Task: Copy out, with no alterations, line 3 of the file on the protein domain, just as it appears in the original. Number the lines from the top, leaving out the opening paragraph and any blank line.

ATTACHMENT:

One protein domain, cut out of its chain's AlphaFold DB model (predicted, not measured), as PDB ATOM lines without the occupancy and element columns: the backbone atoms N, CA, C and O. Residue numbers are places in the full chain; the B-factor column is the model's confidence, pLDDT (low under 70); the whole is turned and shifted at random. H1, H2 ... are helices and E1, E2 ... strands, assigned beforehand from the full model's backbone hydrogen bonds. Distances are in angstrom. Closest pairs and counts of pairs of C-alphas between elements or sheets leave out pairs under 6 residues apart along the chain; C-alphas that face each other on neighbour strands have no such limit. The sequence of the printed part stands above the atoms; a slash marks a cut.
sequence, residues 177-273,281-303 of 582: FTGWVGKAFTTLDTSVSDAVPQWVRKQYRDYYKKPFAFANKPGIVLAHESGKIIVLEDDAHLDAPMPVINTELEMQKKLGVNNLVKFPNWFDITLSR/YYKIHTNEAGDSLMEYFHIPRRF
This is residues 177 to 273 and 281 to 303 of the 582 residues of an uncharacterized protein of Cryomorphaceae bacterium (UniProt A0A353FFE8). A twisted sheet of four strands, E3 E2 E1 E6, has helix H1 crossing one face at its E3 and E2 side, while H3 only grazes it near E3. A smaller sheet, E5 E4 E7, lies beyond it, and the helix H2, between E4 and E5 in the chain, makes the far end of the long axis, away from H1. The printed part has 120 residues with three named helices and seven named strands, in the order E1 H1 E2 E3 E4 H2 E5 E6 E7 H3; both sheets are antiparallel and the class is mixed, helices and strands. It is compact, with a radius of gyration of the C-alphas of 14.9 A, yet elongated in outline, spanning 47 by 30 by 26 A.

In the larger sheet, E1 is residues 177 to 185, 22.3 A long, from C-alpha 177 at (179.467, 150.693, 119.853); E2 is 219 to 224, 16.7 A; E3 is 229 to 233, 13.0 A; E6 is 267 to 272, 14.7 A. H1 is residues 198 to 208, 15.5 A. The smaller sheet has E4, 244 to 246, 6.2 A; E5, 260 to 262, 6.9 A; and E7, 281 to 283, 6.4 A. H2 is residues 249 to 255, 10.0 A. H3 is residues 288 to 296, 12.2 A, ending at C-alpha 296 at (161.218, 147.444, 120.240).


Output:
In the larger sheet, E1 is residues 177 to 185, 22.3 A long, from C-alpha 177 at (179.467, 150.693, 119.853); E2 is 219 to 224, 16.7 A; E3 is 229 to 233, 13.0 A; E6 is 267 to 272, 14.7 A. H1 is residues 198 to 208, 15.5 A. The smaller sheet has E4, 244 to 246, 6.2 A; E5, 260 to 262, 6.9 A; and E7, 281 to 283, 6.4 A. H2 is residues 249 to 255, 10.0 A. H3 is residues 288 to 296, 12.2 A, ending at C-alpha 296 at (161.218, 147.444, 120.240).